Two foundations that support Augusta University will become one effective July 1. The board members of each foundation voted unanimously in late May for the Georgia Health Sciences Foundation to merge into the Augusta University Foundation, a transition that will take place over fiscal year 2022.
“This is a no-brainer,” said Dennis Sodomka, board chair of the Augusta University Foundation. “Both foundations are here to serve Augusta University. We are doing the same things for different parts of the university, and it makes sense to bring our groups together.”
“We realized it was absolutely the right thing to do as advocates of Augusta University, and we look forward to the journey ahead of us,” said Debbie Layman, Georgia Health Sciences Foundation board chair and CEO.
Established in 2008, the Georgia Health Sciences Foundation has largely been focused on supporting the Health Sciences Campus of Augusta University, while the AU Foundation — formed in 1963 to advance the mission of Augusta College, and later Augusta State University — has largely supported the Summerville Campus.
In 2012, the Board of Regents of the University System of Georgia voted to consolidate Augusta State University and Georgia Health Sciences University. In 2015, under President Brooks A. Keel, the Augusta University legacy brand was established for the consolidated institution.
“I truly believe that since Dr. Keel came along and helped unify us as one university, it is the right thing for us to unify the foundations as well,” said Al Harris, who will co-chair the merged foundation with Layman when Sodomka’s two-year term ends June 30. “This merger will really strengthen us as one entity to better serve our students, and it’s in the best interest of Augusta University for us to be in one accord.”
“Much in the same way that the Summerville Campus and the Health Sciences Campus have come together to create Augusta University, the AU Foundation and the Georgia Health Sciences Foundation will follow suit and be able to represent every college and operating unit on campus under the Augusta University name,” Layman said.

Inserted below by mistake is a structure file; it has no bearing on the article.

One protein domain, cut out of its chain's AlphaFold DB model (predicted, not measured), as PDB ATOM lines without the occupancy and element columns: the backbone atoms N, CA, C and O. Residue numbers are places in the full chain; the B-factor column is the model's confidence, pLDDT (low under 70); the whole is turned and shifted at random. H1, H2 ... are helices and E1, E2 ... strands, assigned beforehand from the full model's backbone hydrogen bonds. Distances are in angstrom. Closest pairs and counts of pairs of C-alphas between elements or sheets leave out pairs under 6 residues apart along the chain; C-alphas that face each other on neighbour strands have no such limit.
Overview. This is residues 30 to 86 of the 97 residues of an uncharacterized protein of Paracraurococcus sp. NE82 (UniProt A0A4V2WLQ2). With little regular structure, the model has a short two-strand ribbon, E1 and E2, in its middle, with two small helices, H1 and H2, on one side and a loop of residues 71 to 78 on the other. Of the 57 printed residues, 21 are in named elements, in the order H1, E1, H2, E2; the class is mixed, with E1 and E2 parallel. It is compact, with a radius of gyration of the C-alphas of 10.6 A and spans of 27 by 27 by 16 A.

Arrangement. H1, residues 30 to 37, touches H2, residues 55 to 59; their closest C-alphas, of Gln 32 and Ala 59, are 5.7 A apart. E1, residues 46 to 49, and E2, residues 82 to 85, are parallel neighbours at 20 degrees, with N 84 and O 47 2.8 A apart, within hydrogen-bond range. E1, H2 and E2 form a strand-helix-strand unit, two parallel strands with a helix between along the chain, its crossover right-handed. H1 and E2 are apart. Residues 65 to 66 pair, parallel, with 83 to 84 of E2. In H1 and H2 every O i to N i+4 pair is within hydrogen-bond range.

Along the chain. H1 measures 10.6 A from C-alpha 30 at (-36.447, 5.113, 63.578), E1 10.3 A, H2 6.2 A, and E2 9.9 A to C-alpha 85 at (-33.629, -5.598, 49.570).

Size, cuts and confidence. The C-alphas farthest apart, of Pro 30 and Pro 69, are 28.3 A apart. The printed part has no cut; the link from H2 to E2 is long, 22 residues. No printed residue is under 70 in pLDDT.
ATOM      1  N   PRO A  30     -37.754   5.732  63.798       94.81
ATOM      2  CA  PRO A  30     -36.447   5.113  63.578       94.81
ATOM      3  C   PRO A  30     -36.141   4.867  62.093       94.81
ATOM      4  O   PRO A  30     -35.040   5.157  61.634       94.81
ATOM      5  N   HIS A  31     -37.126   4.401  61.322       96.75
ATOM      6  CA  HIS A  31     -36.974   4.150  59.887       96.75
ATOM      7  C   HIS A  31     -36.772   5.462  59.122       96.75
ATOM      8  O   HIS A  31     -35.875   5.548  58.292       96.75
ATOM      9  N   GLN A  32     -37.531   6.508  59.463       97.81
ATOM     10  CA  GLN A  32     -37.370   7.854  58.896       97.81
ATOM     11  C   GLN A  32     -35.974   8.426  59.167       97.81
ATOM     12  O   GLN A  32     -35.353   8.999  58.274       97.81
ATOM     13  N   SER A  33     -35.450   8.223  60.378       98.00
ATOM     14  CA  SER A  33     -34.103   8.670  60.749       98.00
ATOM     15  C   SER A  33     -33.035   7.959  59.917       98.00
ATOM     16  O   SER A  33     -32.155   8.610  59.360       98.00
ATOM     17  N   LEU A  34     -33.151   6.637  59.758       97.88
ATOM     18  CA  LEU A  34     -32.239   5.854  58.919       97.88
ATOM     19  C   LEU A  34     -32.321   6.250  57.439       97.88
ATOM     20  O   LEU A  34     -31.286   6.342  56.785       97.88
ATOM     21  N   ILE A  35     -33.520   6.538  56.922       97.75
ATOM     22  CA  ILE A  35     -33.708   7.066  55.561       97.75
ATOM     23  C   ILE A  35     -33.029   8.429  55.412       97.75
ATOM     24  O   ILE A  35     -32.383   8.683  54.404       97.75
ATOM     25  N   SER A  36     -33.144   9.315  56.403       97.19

“Combining a large, diverse group of trustees from the AU and GHS foundations will bring a wealth of insight and experience to one table for the benefit of the university as a whole,” said Interim VP of Foundations Stephen Lamb. “This is big step we have wanted to take for some time, and I am excited that we are finally able to move forward together.”
“We will also realize significant financial benefits,” Lamb said. “The unified foundation can save money by combining duplicated efforts, such as audits, reports and other administrative costs.” At the same time, “we can capitalize on a bigger combined pool of investments, and those savings can go back into the university,” said Sodomka.
All agree that the foundations merger is a significant step in setting the stage to promote future growth and prestige at AU.
“As an 8-year-old university with nearly two centuries of history, we’ve become uniquely adept at bridging our past and future,” said President Keel. “We are extremely grateful to these legacy foundations, not only for their faithful support, but for their collective wisdom in seeing a better path forward and the commitment to work together to navigate the bright future of this thriving university.”
“Augusta University really is a world-class university,” said Sodomka. “We are on the cutting edge of so many things here, and this was even before cyber. President Keel has done a tremendous job in moving the university forward.”
“The university metrics for admissions, new programs, advanced degrees and accelerated programs into the health sciences colleges have been so very impressive,” added Layman. “This is a very exciting time to be a foundation trustee at Augusta University.”